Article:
Fascination, where it comes from.

People I find fascinating include: Will Smith, Mark Zuckerberg, Sean Parker, Jack Dorsey etc..

Brands I find fascinating include: Nike, Apple, Scotch & Soda, Bang & Olufsen, Toms, Red Bull etc..

Before knowing much about what triggers fascination it’s easy to see that popularity and success must be part of it. Just because those adjectives are common to both of these lists doesn’t mean it’s true for everything fascinating. If you happen to meet a person who has traveled the world, experienced hundreds of new things and has the stories to prove it I would definitely say this person is also fascinating. The problem is when trying to market a brand, whether it be yourself or a company it can be much more difficult to portray the qualities that would lead other people to be fascinated. Sally Hogshead has this process down to a science and has been trusted by companies like Nike, Cole-Haan, Target and Coca-Cola to help their brands become more fascinating too. She wrote an amazing book on the topic called Fascinate: 7 Triggers of Persuasion and Captivation. In the book Sally presents these triggers that ultimately lead a consumer into a purchase.  If I decided not to tell you what these triggers were I would be using a powerful one myself; mystique. The other 6 she highlights are: Lust, Alarm. Prestige, Power, Vice and Trust. My initial suggestions of how fascination is created in popularity and success both fall into these triggers. Popularity could be considered prestige or lust, when other people are doing something we tend to lust for it.  Similarly things of prestige usually carry a sense of being popular. Success could be consider as trust, she points this trigger out as the most important. That could be because it is the hardest to earn and the easiest to lose.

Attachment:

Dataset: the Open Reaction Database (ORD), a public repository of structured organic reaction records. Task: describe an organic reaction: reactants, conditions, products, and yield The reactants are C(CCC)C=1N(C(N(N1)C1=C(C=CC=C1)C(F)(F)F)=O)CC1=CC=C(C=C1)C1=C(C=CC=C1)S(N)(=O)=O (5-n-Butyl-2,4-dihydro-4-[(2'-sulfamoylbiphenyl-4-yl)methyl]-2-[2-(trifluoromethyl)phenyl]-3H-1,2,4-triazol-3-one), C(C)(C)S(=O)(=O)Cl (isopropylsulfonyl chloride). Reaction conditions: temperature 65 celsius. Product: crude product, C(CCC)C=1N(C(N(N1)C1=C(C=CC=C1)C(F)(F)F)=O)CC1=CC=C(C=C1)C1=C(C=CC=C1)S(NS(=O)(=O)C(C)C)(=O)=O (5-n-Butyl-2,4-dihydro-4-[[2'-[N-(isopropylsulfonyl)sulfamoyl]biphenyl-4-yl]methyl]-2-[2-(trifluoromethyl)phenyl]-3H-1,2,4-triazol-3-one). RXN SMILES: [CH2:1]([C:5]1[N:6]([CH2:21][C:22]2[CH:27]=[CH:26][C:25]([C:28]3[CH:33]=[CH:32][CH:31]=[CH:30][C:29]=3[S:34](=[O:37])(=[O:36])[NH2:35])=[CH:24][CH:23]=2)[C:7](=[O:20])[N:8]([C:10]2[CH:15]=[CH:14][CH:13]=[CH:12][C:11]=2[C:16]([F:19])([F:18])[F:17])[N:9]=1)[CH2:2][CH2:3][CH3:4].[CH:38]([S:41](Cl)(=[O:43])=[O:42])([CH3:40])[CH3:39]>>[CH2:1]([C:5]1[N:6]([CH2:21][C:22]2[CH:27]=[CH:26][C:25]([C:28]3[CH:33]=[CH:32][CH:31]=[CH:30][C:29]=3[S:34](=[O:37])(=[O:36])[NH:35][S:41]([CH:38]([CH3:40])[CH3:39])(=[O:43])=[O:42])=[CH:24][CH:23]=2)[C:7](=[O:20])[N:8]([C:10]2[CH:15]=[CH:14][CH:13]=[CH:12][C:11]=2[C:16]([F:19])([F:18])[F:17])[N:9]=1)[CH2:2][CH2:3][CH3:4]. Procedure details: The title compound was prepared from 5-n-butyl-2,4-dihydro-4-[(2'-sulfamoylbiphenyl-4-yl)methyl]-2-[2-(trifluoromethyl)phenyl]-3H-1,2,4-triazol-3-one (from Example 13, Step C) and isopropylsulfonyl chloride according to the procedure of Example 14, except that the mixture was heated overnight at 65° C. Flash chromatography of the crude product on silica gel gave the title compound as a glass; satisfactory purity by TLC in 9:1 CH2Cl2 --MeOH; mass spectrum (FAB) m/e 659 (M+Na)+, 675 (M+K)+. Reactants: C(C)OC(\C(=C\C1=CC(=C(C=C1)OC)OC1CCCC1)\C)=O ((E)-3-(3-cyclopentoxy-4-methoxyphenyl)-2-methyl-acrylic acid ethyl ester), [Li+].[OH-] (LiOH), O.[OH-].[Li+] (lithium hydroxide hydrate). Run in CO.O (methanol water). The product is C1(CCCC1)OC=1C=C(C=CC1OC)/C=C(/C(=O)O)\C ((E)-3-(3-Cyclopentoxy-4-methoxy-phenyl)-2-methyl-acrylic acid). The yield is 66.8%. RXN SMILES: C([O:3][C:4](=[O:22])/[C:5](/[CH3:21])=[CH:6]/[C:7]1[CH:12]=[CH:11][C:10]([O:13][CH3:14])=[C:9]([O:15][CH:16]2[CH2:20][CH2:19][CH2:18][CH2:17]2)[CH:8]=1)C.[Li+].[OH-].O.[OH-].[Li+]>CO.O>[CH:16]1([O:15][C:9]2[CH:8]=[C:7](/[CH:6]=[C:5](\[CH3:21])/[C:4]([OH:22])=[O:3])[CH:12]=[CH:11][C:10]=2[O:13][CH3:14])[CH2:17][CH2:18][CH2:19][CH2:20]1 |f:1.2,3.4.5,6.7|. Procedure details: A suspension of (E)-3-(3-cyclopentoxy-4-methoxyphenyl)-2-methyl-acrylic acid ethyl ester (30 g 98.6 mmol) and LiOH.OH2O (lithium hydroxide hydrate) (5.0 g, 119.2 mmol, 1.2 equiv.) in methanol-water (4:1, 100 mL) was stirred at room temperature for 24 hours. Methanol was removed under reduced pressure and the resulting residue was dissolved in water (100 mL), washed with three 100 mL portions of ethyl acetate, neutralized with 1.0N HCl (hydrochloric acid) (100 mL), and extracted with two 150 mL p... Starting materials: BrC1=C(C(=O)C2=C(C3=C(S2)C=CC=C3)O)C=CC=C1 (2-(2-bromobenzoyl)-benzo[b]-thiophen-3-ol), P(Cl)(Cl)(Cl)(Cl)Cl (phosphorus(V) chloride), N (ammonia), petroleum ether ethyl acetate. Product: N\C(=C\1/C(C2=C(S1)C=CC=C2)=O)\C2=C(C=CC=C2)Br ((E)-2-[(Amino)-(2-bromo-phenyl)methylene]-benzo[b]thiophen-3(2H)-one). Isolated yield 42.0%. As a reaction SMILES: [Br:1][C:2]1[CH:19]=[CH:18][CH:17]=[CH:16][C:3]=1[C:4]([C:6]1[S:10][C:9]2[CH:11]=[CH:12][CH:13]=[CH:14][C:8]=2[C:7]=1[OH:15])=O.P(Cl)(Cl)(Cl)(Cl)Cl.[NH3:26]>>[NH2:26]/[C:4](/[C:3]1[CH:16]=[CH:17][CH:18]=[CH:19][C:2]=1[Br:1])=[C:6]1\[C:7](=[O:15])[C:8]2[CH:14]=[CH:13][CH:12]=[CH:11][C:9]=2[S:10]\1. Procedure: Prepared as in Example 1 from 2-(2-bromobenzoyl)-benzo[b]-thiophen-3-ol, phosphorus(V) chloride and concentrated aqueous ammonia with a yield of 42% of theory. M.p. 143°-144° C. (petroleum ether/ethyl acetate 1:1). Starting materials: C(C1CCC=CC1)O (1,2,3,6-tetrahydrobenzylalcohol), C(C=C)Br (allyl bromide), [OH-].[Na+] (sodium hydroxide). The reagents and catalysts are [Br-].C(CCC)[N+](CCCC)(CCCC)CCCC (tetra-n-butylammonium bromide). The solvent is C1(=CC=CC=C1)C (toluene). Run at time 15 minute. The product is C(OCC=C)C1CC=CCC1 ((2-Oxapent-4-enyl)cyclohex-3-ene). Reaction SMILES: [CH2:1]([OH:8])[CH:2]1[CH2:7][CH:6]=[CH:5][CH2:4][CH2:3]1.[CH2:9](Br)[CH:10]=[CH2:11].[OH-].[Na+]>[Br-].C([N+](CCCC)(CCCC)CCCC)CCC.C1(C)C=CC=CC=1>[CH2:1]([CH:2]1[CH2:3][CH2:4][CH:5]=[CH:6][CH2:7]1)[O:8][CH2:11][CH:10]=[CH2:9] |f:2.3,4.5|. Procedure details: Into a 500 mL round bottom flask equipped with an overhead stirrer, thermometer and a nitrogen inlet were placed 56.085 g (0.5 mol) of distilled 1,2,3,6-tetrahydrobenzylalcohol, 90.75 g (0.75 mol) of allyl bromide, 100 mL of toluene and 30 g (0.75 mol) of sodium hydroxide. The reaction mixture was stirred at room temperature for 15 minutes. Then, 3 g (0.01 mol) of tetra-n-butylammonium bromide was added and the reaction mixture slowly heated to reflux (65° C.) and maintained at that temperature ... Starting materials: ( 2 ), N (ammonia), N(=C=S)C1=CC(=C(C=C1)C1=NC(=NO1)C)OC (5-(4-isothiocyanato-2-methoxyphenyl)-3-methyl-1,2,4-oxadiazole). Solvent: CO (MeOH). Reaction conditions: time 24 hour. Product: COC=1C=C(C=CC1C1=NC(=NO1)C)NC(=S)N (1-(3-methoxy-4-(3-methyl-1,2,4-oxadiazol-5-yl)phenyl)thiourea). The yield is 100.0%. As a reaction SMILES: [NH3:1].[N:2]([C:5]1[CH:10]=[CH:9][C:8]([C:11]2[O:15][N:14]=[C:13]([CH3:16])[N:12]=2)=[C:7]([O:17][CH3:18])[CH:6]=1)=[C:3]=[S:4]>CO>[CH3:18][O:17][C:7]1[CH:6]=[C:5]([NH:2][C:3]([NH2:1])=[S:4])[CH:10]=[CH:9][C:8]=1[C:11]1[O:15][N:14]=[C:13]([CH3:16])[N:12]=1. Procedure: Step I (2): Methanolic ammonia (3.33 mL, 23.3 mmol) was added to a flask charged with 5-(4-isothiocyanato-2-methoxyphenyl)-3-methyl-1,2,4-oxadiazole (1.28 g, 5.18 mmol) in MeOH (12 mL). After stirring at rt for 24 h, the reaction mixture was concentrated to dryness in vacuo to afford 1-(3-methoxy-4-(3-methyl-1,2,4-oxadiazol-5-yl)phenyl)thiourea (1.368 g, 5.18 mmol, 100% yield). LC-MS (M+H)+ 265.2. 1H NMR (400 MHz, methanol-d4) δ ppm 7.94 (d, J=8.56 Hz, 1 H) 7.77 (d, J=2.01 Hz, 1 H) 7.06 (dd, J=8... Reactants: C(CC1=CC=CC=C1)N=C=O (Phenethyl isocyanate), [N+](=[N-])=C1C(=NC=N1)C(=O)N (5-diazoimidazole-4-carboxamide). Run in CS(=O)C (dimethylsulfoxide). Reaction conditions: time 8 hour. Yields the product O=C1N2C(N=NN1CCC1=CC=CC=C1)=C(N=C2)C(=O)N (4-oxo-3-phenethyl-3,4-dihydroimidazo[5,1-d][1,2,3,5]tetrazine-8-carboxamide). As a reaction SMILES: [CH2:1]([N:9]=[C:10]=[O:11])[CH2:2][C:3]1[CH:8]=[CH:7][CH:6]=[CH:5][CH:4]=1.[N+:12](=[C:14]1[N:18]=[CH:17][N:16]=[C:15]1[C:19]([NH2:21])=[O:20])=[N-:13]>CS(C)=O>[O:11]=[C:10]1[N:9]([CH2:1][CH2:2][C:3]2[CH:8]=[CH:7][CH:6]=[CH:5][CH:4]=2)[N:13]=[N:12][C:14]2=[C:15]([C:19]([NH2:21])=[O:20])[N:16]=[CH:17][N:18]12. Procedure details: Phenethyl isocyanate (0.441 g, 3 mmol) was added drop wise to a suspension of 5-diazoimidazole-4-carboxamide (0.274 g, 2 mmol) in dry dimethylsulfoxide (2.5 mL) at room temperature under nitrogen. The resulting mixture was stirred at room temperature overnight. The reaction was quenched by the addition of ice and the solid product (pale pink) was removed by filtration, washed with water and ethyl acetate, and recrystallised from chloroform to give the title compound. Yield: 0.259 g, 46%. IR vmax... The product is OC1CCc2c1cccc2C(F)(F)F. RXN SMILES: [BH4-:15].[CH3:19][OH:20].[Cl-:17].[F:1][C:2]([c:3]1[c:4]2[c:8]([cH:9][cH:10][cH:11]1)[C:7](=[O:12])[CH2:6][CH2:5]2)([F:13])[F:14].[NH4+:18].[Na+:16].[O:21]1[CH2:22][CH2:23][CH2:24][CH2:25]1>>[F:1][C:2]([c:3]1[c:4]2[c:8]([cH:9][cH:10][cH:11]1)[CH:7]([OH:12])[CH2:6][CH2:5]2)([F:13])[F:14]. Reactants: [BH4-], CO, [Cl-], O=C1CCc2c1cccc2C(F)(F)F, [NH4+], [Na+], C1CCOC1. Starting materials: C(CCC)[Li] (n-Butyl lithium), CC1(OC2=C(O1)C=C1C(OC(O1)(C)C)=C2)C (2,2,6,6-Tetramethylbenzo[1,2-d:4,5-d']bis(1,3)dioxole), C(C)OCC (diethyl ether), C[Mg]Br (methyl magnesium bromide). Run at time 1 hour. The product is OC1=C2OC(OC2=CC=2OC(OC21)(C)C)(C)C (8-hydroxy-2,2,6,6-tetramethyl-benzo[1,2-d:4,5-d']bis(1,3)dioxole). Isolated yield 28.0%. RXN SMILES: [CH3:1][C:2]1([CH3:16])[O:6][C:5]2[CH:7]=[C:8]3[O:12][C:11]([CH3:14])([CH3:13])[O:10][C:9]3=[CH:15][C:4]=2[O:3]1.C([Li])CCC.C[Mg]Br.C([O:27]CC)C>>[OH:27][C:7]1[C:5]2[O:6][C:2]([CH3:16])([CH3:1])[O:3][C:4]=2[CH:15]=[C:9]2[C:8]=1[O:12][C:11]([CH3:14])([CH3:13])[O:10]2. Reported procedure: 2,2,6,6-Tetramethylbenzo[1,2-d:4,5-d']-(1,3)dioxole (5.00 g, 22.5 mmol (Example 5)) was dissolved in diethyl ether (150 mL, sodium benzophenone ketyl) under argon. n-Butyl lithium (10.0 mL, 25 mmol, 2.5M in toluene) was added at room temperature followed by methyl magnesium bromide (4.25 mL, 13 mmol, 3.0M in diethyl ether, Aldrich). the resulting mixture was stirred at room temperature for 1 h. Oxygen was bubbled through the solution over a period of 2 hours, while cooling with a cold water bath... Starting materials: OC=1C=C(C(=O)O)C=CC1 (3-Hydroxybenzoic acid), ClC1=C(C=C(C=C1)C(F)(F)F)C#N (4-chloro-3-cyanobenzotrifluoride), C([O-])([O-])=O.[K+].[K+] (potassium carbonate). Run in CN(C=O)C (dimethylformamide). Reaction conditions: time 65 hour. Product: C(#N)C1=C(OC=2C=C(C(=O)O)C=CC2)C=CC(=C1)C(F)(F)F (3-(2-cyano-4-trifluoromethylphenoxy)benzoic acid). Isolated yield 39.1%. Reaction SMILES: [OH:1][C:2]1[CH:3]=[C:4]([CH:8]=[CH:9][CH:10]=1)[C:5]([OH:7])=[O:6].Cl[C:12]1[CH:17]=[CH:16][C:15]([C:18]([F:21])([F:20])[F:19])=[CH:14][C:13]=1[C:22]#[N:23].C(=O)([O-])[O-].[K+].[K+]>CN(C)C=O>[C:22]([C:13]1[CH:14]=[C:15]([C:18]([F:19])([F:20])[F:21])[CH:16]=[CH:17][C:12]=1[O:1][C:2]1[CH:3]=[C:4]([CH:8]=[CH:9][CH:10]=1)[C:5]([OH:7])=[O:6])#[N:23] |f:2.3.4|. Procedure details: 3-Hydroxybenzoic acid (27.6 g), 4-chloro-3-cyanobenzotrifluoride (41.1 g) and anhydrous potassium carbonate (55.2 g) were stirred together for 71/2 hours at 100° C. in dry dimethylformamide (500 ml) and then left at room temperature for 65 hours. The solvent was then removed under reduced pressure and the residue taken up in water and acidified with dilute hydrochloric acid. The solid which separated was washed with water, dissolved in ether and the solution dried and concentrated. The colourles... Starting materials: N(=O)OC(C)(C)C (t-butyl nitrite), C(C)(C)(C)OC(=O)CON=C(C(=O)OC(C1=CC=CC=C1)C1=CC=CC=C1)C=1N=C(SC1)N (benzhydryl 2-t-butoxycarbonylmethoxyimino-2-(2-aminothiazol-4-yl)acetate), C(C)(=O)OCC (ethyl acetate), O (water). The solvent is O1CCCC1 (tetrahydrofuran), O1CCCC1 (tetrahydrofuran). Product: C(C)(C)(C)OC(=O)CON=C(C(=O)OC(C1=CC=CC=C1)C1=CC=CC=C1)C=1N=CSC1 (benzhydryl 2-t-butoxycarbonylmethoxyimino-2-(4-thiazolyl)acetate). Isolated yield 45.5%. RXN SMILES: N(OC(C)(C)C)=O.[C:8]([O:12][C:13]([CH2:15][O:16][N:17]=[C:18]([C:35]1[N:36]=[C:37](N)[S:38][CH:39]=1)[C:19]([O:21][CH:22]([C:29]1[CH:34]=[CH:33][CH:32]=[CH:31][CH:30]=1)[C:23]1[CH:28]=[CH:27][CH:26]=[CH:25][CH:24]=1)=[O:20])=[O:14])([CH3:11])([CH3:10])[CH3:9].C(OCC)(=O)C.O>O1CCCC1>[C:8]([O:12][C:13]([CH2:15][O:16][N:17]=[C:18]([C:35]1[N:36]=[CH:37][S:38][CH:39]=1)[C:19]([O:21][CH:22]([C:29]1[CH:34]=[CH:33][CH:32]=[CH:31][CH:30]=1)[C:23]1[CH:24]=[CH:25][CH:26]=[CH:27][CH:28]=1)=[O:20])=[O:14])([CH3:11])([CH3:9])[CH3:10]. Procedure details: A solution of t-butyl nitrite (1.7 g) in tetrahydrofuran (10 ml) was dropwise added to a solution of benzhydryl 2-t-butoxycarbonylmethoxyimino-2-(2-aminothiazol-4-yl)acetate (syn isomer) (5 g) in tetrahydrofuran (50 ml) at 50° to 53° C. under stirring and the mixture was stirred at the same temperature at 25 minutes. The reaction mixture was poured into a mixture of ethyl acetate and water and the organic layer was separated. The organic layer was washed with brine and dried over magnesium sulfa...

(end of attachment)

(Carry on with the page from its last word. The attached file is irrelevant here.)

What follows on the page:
If you think about it, being fascinating as a brand is a lot like a guy trying to pick up a girl at a bar. The same triggers are all available and if none are used I can guarantee you that girl won’t be interested (or fascinated). That being said this book is a good “scientific” look at why people become fascinated. But “to fascinate” should’ve always been your goal anyway. I don’t think any guy goes to the bar with a list of his best traits ready to recite to any willing girl, or any product sells itself solely on functionality.

This ties into a TED talk that Simon Sinek gave about selling the “why”. Through very enlightening examples he makes you realize that companies who are set up for failure are those who explain the what, how,  and why, In that order. In these companies a lot of times no one even knows the why. Where as great companies are built around the why. Their company can change direction and take different paths because they are always focused on the same end goal. These almost always successful companies don’t start out with an exit in mind or a big payout, they believe that they have a legitimate solution to an actual solution. Simon goes on to explain that if you continue to talk about what it is you believe people will adopt that belief as their own and become advocates of your company.

Basically if your marketing a product you need to stop thinking and start feeling. People make decisions on emotions, find one that is most appropriate for your product and tug on it, hard!

Take a second next time you make an impulsive purchase to think, what made you buy that? I’ll bet it wasn’t the features.


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